Monthly Archives: July 2016

Chart: Showing Benefit of Buying Due to Cheap Mortgages Over the Cost of Renting


This line graph indicates the contrasting relationship between mortgage affordability and rent affordability, over a period of years.

On the ‘y’ axis, is affordability. Here, affordability refers to the amount of income spent on paying for housing costs.

On the ‘x’ axis are a series of years starting with 1982 and ending at 2017, with five year intervals.

In 1982 the average person spent twenty-five per cent of their income on mortgage payments, and would have experience a sharp surge in costs, resulting in a fifteen per cent increase in mortgage rates.

This would prove to be the last upsurge for mortgage payments, as the mortgage affordability continued to steadily decline from 1987 onward.

Rent affordability, on the other hand, started out at twenty-three per cent or less, and steadily rose to about thirty per cent of one’s income by the end of 2012.

Will I Get in Trouble for not Filing my Taxes?

Have you avoided filing your taxes? Maybe you do not have enough information to complete your tax return or you do not have sufficient money to pay your liability. Whatever your situation may be, not filing your taxes has serious and severe consequences. When you know a myriad of stories about people avoiding tax, you do not have to do the same because failing to file a tax return is more expensive.

Not filing your tax can lead to criminal penalties such as fines, civil penalties, and even imprisonment. When you cannot afford to experience these worse situations, it is better to follow the rules and regulations in your country. You will see the difference between failing to file your tax return and paying your taxes.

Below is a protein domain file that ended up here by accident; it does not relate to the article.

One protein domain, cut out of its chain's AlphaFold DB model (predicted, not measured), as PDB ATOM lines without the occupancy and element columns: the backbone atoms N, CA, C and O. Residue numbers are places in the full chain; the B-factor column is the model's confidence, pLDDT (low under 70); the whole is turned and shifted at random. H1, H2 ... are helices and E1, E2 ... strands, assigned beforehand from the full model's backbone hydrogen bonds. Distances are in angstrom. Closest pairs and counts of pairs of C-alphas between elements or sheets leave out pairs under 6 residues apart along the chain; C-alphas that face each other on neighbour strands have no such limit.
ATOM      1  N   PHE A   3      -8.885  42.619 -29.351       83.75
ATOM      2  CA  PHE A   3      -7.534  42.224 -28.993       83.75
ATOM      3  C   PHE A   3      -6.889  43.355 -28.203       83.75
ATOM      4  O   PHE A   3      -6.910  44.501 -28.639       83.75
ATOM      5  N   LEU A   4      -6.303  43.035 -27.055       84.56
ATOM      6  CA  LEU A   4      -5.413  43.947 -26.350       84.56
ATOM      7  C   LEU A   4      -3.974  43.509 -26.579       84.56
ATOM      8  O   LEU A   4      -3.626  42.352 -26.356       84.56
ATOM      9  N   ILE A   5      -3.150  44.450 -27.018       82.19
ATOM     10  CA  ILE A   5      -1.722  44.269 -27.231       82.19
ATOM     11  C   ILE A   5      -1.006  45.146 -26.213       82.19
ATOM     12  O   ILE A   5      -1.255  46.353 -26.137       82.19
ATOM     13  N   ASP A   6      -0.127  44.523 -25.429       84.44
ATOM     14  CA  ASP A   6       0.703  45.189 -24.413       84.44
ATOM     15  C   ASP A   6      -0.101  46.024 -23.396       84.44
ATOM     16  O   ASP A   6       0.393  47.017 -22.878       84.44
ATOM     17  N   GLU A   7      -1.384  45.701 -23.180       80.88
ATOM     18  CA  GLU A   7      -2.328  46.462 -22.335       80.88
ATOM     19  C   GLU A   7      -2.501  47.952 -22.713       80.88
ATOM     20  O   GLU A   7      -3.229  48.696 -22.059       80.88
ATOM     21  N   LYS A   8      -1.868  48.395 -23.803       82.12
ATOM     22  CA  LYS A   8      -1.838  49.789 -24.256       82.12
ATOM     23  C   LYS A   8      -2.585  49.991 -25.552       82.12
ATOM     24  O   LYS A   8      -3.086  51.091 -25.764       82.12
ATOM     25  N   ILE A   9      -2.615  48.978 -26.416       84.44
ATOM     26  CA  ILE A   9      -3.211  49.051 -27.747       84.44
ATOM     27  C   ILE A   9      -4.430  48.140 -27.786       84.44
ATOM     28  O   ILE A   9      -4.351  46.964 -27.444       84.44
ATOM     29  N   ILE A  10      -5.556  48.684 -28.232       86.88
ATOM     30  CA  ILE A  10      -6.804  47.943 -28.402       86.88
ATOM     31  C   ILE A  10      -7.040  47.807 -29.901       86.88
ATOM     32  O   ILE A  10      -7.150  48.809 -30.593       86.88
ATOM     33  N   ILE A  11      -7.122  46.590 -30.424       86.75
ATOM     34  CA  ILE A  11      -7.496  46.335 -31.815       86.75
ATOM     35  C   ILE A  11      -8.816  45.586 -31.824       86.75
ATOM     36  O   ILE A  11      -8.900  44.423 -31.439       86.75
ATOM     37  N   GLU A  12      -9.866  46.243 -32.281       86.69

What will happen when you fail to file?

When you fail to file a tax return, the Internal Revenue Service (IRS) may file a substitute return. Though your accountant would include standard deduction in your return, IRS will never include them. The institution will not be looking to help save your money.

However, substitute return has only one exemption. Whether you are single or married, you need to file a separate tax return. So, you can have less tax liability when you perform your obligation as a tax payer.

What to do when you can’t pay your tax responsibility in full?

As a person who pays taxes, you need to do your obligation in advance to avoid complicated penalties and high amount of interests. When you cannot pay your tax liability in full, it is necessary to visit the IRS near you to explain your case. Depending on the situation, IRS may provide the following:

  • Installment Agreement – In this resolution, you may be obliged to make monthly payments. Also, it allows you to pay in full in more manageable and smaller amounts. So, if you cannot file a tax return, you can take advantage of the installment agreement provided by the IRS.
  • Temporary Delay – Aside from installment agreement, IRS may temporarily delay the collection of your taxes. However, it is significant to prove that you do not have the ability to pay your tax debt. During the process, IRS looks over your capability to pay then take an action to protect the interest of the government.
  • Offer in Compromise – IRS will settle your unpaid taxes less than the full amount of your balance. But, you have to pass the requirements in order to get qualified. Offer in Compromise is applicable to all interests, penalties, and taxes. When filing for the resolution, you will be charged a certain amount.

When you receive an incorrect bill, call or visit the nearest IRS. Make sure that you keep a copy of records, canceled checks, and tax returns. As a result, you can help IRS understand and identify their mistakes.

The bottom line is, failing to pay taxes can result in expensive penalties and imprisonment. For sure, you cannot afford to experience those complex dilemmas. Whether you are unable to pay your taxes or have a hectic schedule to perform your obligation, you should not forget filing your tax return.